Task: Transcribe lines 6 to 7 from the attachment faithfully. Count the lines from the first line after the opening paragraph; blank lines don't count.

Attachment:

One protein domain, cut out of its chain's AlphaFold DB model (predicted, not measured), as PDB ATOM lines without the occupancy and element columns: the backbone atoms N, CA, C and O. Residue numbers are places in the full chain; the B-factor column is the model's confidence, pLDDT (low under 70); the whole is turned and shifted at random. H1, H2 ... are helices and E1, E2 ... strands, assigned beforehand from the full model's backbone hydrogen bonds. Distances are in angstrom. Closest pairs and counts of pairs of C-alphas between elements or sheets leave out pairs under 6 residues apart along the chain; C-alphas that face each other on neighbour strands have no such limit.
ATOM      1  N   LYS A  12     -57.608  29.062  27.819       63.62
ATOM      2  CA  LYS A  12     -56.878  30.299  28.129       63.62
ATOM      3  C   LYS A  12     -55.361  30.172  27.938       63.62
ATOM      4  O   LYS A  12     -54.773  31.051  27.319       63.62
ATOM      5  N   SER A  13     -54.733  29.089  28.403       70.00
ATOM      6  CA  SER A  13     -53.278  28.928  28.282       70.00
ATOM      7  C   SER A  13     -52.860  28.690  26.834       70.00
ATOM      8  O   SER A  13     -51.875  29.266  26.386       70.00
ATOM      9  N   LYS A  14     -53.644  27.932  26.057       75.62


ATOM      6  CA  SER A  13     -53.278  28.928  28.282       70.00
ATOM      7  C   SER A  13     -52.860  28.690  26.834       70.00